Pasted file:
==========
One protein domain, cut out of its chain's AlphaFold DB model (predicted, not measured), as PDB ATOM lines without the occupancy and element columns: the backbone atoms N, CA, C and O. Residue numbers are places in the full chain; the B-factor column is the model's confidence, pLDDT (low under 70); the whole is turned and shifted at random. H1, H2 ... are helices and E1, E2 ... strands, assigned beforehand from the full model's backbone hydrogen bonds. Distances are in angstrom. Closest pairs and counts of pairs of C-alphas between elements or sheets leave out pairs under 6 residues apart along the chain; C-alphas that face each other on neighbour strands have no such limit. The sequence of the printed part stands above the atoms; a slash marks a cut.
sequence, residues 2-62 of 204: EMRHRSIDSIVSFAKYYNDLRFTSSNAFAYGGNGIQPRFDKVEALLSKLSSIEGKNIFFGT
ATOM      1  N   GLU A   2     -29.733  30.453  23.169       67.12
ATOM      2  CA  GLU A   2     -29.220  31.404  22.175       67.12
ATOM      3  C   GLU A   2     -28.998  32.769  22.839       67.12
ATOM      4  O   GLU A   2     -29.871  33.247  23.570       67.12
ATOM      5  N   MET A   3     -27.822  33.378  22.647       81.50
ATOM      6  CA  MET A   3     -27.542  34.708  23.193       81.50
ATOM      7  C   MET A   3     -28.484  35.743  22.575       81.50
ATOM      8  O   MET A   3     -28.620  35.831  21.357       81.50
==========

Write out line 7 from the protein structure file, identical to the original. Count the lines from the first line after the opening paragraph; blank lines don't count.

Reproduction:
ATOM      6  CA  MET A   3     -27.542  34.708  23.193       81.50